Church has been
there for a long time
Fiorella Sultana de Maria
/knew I should never have come to the five o'clock Mass. The first hymn had sent me straight back to primary school, complete with the squeaky violin and the lady singing slightly flat with gusto, drowning out the rest of the embattled choir. By the time we reached the homily we had left primary school and entered an episode of The Magic Roundabout.
"We are the Church of today, not yesterday!" declaimed the priest in impassioned tones. He then went on to back himself up with a quote from the outdated scribblings of some first century preacher who went and gut himself executed. Obviously a reactionary extremist.
I would have liked to have stood up and pointed out that "we are the Church of today" hardly constitutes a radical statement. No one seriously doubts that we live in the present moment but the fact that the Church has existed for 2,000 years cannot be brushed aside no matter how awkward some might find it. The absurdity of trying to dismiss the past came back to Me several weeks ago when I found myself returning to Malta for my grandmother's funeral. No offence intended, but when I compared that middle-aged but apparently "present day" priest, waxing lyrical about shrink-to-fit jeans and other joys of the 1970s, with the frail, diminutive old lady I remembered with such admiration, I could not help thinking that she had had a more relevant message to offer me on how to live a good life than the shepherd who drove me to distraction in the pulpit, Yes, she was very old and in many ways, we were from different worlds. She was born before the First World War, baptised into "the Church of yesterday" and there was certainly a great deal about my life that she would not have understood. She never felt the need to warn me about the horror of drug abuse, for example, because as far as I can tell, she never knew that it existed. Added to that, she had minimal formal education and would never have been able to engage in the kind of intellectual tussles that go on at the Catholic Chaplaincy in Cambridge.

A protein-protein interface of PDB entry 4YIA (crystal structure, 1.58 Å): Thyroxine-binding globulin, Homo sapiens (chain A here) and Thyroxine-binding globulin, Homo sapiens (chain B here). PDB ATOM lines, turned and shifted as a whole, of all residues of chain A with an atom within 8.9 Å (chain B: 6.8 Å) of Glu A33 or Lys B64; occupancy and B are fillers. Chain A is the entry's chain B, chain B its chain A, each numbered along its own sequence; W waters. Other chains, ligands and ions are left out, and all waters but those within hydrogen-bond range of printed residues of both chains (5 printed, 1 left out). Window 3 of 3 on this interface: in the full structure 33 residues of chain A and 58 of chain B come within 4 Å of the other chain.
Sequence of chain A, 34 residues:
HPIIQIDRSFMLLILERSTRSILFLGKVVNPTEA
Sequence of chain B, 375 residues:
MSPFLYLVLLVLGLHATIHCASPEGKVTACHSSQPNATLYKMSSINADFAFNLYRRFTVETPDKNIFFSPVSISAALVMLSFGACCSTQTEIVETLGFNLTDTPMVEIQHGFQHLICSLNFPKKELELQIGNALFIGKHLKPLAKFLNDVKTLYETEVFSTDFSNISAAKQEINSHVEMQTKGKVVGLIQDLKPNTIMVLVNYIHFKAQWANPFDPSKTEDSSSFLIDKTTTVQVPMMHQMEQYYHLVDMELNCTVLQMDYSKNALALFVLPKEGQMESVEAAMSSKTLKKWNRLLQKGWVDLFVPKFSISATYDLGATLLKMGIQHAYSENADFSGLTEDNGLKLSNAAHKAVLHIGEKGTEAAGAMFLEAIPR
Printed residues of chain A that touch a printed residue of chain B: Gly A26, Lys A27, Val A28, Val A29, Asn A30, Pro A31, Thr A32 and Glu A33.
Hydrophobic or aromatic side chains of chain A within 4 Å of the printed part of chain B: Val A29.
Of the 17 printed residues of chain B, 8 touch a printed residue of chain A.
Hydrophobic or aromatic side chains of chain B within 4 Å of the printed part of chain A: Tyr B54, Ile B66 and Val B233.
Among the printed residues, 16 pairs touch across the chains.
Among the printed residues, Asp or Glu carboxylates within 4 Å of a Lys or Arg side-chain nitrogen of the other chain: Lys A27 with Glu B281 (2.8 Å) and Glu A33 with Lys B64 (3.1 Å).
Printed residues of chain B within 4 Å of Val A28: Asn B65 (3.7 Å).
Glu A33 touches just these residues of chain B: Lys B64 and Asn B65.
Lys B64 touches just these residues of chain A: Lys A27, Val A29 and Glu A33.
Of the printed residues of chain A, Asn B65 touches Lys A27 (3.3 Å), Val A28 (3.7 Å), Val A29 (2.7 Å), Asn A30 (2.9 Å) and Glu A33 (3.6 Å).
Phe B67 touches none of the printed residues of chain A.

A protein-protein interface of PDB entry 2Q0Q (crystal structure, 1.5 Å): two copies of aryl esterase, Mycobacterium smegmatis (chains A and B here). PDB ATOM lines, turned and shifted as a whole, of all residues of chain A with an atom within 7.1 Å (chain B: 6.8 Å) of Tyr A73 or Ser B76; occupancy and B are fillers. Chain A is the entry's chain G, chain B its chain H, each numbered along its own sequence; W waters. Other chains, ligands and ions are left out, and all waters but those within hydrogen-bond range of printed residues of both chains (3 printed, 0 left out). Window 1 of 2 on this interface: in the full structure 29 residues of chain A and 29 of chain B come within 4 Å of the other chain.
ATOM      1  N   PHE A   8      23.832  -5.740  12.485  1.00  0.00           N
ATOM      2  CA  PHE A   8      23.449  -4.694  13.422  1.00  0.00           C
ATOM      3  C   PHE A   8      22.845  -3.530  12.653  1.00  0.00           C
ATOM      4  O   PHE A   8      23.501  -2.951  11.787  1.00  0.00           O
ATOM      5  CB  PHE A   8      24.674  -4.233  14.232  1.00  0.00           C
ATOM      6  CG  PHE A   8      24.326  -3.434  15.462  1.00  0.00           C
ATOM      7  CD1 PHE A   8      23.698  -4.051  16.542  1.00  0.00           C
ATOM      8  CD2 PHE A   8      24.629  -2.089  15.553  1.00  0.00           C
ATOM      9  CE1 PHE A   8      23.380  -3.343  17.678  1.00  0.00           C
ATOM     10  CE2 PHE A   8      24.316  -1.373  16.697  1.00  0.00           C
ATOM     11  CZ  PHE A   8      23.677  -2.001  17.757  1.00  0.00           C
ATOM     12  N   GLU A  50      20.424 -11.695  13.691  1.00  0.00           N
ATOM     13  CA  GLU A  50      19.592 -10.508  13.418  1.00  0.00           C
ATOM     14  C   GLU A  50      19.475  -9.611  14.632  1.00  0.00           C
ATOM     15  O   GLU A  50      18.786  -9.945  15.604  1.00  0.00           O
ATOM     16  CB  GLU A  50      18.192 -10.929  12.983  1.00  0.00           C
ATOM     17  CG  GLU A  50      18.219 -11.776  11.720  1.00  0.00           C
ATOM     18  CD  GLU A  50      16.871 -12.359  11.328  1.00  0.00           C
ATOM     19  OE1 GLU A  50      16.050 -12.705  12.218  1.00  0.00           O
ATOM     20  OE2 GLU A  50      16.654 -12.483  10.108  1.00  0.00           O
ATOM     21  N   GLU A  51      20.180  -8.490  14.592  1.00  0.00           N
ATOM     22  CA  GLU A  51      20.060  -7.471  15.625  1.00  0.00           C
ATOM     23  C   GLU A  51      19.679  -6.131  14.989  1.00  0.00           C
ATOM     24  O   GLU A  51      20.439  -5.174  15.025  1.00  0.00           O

But one of the most beautiful aspects of the Catholic faith is the fact of its timelessness. I never recall my oldest teacher ever attempting to make Catholicism "accessible" to me, she simply communicated it as she knew it. It was not always particularly deep or gripping. I spent a good many hours going through every single holy picture in her bursting prayer book or listening to pious stories about little children who saw visions of the Blessed Virgin or Jesus and grew up to die of consumption. There were moments on stifling hot days when we said the rosary together, led by a terrible cassette recording of the then bishop, when my only prayer was, "oh dear God, please don't let him say Sliem ghalik Marija again! Oh please!" But even if it did not always appeal to a nine-year-old's concentration span, it had an encouragingly permanent and honest feel to it. Far from being divided by our vast differences in age, the Faith was a gift that enabled her to reach out to me across a gulf of nearly 70 years.
It is in adolescence that the older generation suddenly become figures of fun and there is an adolescent streak in the desire to run away from the traditions of the Church. The new youth movements that combine youthful dynamism with respect for the once scorned practices of the rosary, Benediction and regular confession, are perhaps a sign of a coming of age. A generation removed from Vatican II, we might prove to be secure enough to respect and build upon our Catholic heritage and to bring to the Faith the freshness and energy that are our gifts to the world.